Plans for pass-through entity SALT cap workaround

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The Treasury and the IRS plan to release proposed regulations that will allow a pass-through entity’s (S corporations and partnerships) state and local income tax deduction in determining the entity’s non-separately stated taxable income or loss for the taxable year paid or accrued, according to their recently released Notice 2020-75.

What does this mean?

It means the state and local income taxes imposed on a pass-through entity paid or accrued in the taxable year will be deductible as an ordinary and necessary business expense.  

Notice 2020-75 defines “Specified Income Tax Payment” as “any amount paid by a partnership or an S corporation to a State, a political subdivision of a State, or the District of Columbia (Domestic Jurisdiction) to satisfy its liability for income taxes imposed by the Domestic Jurisdiction on the partnership or the S corporation.”

The deduction will be allowed whether the imposition of the income tax is mandatory or the result of an election by the entity.

The “Specified Income Tax Payments” do not constitute an item of deduction that a partner or S corporation shareholder considers separately in applying the SALT deduction limitation as an individual.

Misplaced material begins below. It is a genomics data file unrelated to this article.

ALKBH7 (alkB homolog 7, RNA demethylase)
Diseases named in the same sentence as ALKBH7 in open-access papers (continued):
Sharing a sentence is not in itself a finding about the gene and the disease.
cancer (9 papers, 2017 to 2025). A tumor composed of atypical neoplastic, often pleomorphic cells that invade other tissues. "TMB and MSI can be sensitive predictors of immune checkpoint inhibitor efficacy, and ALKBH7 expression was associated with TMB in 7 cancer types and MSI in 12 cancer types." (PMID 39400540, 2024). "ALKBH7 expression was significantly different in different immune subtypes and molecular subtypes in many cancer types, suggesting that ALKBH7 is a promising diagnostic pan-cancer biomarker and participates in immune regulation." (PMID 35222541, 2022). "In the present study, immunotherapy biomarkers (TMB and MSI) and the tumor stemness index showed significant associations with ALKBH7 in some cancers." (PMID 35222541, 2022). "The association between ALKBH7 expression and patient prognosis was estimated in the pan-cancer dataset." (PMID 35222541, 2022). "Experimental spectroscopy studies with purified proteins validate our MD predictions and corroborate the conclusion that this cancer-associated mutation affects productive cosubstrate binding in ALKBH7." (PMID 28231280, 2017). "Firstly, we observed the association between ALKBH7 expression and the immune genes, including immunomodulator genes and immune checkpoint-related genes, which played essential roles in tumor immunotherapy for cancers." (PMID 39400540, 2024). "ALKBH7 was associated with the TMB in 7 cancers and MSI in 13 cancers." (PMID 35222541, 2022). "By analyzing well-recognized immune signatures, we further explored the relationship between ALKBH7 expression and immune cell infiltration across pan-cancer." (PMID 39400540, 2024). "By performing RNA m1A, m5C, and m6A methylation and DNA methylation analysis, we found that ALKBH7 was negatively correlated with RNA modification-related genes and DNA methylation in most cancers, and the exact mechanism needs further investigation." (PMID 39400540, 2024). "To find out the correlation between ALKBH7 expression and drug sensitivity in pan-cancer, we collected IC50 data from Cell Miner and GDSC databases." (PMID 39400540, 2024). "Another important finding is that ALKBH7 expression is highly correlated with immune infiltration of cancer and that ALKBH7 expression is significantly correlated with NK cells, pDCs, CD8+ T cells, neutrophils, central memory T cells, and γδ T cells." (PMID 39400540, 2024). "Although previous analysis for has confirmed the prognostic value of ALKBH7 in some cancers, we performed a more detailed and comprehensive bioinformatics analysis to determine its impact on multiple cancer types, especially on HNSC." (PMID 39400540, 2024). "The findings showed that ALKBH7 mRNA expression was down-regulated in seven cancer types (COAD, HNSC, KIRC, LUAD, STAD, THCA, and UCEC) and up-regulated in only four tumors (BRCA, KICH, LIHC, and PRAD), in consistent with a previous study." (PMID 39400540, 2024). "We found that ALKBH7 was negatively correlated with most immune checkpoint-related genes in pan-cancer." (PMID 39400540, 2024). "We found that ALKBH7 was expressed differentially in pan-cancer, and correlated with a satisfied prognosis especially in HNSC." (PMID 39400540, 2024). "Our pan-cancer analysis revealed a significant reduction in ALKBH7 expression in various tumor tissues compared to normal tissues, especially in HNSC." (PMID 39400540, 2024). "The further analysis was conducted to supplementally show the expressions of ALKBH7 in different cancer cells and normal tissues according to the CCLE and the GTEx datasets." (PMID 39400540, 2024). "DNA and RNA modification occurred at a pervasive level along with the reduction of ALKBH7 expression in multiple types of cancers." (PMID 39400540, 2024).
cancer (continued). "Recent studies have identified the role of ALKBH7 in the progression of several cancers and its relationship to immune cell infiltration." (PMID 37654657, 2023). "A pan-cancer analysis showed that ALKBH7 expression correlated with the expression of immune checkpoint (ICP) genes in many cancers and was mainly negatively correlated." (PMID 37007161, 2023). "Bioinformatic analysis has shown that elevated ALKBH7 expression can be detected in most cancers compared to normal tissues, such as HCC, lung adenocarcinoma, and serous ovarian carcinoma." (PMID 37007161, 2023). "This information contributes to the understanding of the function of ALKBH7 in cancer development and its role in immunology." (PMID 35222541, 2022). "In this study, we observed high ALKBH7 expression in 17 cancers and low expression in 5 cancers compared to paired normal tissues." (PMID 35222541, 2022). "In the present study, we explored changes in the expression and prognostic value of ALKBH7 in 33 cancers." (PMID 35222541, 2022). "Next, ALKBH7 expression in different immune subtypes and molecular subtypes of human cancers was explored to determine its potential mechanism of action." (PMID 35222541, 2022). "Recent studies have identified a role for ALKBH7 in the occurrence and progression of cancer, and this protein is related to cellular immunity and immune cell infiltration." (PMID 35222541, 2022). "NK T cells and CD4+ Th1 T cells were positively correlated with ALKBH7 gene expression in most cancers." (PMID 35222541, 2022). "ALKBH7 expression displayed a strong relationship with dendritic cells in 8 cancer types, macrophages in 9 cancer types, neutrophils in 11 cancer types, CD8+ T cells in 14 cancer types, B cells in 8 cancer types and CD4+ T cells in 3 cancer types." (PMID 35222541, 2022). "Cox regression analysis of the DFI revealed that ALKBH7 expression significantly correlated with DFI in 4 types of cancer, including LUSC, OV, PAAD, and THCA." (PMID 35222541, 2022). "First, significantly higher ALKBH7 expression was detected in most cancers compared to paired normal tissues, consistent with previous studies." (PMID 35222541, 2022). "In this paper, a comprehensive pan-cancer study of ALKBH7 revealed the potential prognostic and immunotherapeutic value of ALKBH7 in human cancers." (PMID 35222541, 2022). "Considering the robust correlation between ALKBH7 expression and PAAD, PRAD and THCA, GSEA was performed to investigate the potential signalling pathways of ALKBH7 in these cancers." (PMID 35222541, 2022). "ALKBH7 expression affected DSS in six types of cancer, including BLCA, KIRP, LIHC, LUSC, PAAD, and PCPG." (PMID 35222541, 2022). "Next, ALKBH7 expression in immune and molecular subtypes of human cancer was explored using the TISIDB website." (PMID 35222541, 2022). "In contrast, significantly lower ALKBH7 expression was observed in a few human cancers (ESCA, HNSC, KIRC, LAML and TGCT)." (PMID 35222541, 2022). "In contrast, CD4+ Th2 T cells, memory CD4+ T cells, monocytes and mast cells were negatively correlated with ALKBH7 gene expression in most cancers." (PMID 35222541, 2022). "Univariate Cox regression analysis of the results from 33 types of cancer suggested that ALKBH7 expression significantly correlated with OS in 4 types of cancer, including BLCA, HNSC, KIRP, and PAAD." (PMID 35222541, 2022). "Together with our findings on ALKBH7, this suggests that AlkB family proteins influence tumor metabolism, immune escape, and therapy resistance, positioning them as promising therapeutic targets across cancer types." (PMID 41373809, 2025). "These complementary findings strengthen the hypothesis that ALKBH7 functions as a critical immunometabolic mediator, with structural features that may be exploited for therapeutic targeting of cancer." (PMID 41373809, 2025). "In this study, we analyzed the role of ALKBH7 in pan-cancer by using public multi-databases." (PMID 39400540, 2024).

The proposed regulations will apply to any Specified Income Tax Payments made on or after Nov. 9, 2020, and taxpayers will also be allowed to apply the rules to such payments made in a tax year ending after Dec. 31, 2017, and made before Nov. 9, 2020.

What states are impacted?

Connecticut imposed a mandatory income tax on pass-through entities for tax years starting on or after Jan. 1, 2018.

Other states providing elective versions of the Connecticut workaround are:

  • Louisiana: Tax years beginning on or after Jan. 1, 2019
  • Maryland: Effective July 1, 2020, for tax years beginning after Dec. 31, 2019
  • New Jersey: Tax years beginning on or after Jan. 1, 2020
  • Oklahoma: Tax years beginning on or after Jan. 1, 2019
  • Rhode Island: Tax years beginning on or after Jan. 1, 2019
  • Wisconsin: Tax years beginning on or after Jan. 1, 2018

Other states are likely to follow with additional SALT CAP workarounds based on this Treasury notice.


John Iannotti, CPA, Partner, State and Local Tax


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